Friday, 29 May 2015
Top Ten Films at the UK Box Office
for the weekend of May 22-24, 2015:
1 (1) Pitch Perfect 2 (12A) **
2 (2) Mad Max: Fury Road (15) ****
3 (new) Tomorrowland (PG) ***
4 (new) Poltergeist (15) ***
5 (3) Avengers: Age of Ultron (12A) **
6 (4) Spooks: The Greater Good (15)
7 (5) Far From the Madding Crowd (12A) ***
8 (7) Home (U) **
9 (new) Tanu Weds Manu Returns (12A)
10 (re) Two by Two (PG) **
My top five:
2. The New Girlfriend
3. Mad Max: Fury Road
4. The Tribe
5. Clouds of Sils Maria
Top Ten DVD rentals:
1 (new) Big Hero 6 (PG) ***
2 (1) Into the Woods (PG) **
3 (new) Interstellar (12) **
4 (new) Annie (PG)
5 (2) Gone Girl (18) **
6 (3) The Maze Runner (15)
7 (new) Testament of Youth (12) ****
8 (6) Foxcatcher (15) ****
9 (4) Pride (15) ***
10 (5) Tinker Bell and the Legend of the Never Beast (U) **
My top five:
1. Home from Home: Chronicle of a Vision
4. Testament of Youth
Top five films on terrestrial TV this week:
1. Rear Window [above] (Saturday, BBC2, 3.10pm)
2. Comfort and Joy (Saturday, BBC2, 1.20am)
3. The X-Files: I Want to Believe (Saturday, C4, 10.55pm)
4. Pride & Prejudice (Saturday, C4, 4.15pm)
5. Shutter Island (Sunday, C4, 9pm)
The Connection ***Dir: Cédric Jimenez. With: Jean Dujardin, Gilles Lellouche, Céline Sallette, Mélanie Doutey. 135 mins. Cert: 15
This confident Gallic takeback of the true-life story underpinning the Popeye Doyle films of the 1970s proves both narratively engrossing and skilful in its marshalling of the widescreen frame. As magistrate Jean Dujardin adopts ever riskier methods to bring druglord Gilles Lellouche to justice, co-writer/director Cédric Jimenez can’t swerve many of the usual retro crime-movie clichés: yes, higher-ups advise our hero to halt his investigation, and yes, Dujardin’s weary spouse eventually takes the kids to her mother’s place. Yet the actors impose themselves, rather than simply trying on these sideburns for size: the film’s too busy to settle for pastiche. If its shape and trajectory are quickly felt out, Jimenez hauls in punchy story and character beats – the destination of a bribe the magistrate accepts, Lellouche’s near-anaphylactic reaction to Kim Wilde’s “Cambodia” – while Dujardin’s sweaty gravitas will be a revelation to those who’ve only seen him pantomiming in silent movies and Nespresso ads.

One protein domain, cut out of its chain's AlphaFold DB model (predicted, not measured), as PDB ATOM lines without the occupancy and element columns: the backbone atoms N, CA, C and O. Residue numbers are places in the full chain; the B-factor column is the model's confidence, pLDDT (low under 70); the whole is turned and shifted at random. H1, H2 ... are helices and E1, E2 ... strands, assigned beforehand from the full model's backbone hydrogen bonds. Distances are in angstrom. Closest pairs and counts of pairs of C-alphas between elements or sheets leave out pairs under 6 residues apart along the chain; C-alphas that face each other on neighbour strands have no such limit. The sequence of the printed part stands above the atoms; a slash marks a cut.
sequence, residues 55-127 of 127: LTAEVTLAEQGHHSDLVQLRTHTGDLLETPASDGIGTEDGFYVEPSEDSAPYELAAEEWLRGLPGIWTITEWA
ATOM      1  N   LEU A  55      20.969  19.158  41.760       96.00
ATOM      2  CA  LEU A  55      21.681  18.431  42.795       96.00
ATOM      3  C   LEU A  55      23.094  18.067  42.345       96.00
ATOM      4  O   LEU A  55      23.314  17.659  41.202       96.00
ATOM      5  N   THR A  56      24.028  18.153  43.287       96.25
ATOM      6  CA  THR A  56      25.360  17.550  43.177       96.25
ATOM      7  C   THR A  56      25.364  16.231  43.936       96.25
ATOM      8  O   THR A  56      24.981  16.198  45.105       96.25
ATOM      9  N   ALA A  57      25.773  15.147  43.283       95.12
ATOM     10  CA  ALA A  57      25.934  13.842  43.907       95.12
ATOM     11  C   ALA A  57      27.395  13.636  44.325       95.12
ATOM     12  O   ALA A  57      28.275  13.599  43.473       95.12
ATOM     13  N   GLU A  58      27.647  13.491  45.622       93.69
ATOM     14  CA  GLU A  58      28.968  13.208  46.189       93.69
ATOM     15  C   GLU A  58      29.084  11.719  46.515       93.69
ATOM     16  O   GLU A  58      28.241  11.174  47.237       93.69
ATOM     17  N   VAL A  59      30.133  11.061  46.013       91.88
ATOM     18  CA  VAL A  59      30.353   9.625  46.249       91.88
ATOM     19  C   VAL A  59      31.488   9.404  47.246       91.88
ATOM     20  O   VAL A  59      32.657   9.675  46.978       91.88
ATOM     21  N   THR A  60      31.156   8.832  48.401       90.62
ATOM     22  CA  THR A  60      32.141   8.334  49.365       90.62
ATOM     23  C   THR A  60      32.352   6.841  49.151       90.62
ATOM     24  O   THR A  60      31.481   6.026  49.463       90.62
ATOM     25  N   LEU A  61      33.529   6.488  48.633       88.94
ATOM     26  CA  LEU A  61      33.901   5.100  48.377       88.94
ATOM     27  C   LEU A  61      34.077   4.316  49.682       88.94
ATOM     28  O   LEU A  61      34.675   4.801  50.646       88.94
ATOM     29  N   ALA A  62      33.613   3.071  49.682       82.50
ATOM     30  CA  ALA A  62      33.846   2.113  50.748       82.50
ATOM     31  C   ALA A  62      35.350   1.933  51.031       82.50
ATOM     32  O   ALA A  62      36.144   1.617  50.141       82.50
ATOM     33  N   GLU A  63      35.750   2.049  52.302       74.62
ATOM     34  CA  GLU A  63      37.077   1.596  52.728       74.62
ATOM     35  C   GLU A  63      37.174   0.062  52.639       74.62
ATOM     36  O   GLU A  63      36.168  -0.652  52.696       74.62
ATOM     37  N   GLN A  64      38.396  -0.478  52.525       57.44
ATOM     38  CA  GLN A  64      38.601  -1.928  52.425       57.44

The Connection opens in selected cinemas from today.
The Dead Lands **Dir: Toa Fraser. With: James Rolleston, Lawrence Makoare, Te Kohe Tuhaka, Xavier Horan. 107 mins. Cert: 15
It’s both appropriate and unfortunate that Toa Fraser’s film should bear the logo of Mel Gibson-affiliated distributor Icon: this tale of a young warrior’s blooding resembles Apocalypto in Maori instead of Mayan, although the comparison does it few favours. Despite a promisingly muscular set-up – survivor of tribal massacre leads his pursuers into no-man’s-land – the hide-and-seek games that follow feel constrained for budgetary reasons, and a self-conscious solemnity settles upon the drama. Tastefully framed and culturally sensitive, but even the action scenes – doing something Sealed Knotty with sharpened wooden paddles – underwhelm: I say it quietly, but I missed Mad Mel’s tacky showmanship and transgressive zeal.
The Dead Lands opens in selected cinemas from today.
Search Party **Dir: Scot Armstrong. With: Alison Brie, T.J. Miller, Krysten Ritter, Thomas Middleditch. 93 mins. Cert: 15
The bromance lingers on in Hollywood thinking, like a fart in a sex dungeon. Writer-director Scot Armstrong here revises his millennial hit Road Trip’s general trajectory, this time with thirtysomething roomies retrieving a naked bud from Mexico. Guilty snorts lurk between the level-setting gay panic and the finale’s vomiting donkey, yet our dumbly conformist travelling companions aren’t notably charming, and prove persistently creepy around anything female. These films were always down on women – Armstrong squanders the peerless Krysten Ritter as eye-candy – but this slovenly runaround only exposes the low opinion they’ve harboured of their target male demographic. We’re meant to identify with these dicks?
Search Party opens in cinemas nationwide today.
Sword of Vengeance **Dir: Jim Weedon. With: Stanley Weber, Annabelle Wallis, Ed Skrein, Karel Roden. 87 mins. Cert: 15
As opportunistic Game of Thrones cash-ins go, this perversely watchable low-budget quickie at least improves upon its producers’ risible Hammer of the Gods. It has Stanley Weber’s lone warrior – sporting precision cornrows that suggest some Norman-era equivalent of Aveda – falling in with Northern rebels to repel William the Conqueror’s forces, here rendered as thirty blokes stood about a muddy, foggy field in Serbia. The action is circumscribed more through necessity than choice: though director Jim Weedon lends his one-on-ones a brooding ad-land style, he’s forced to frame pitched battles in medium-close shots so as to disguise the poor turnout. Modest post-pub fun, nevertheless.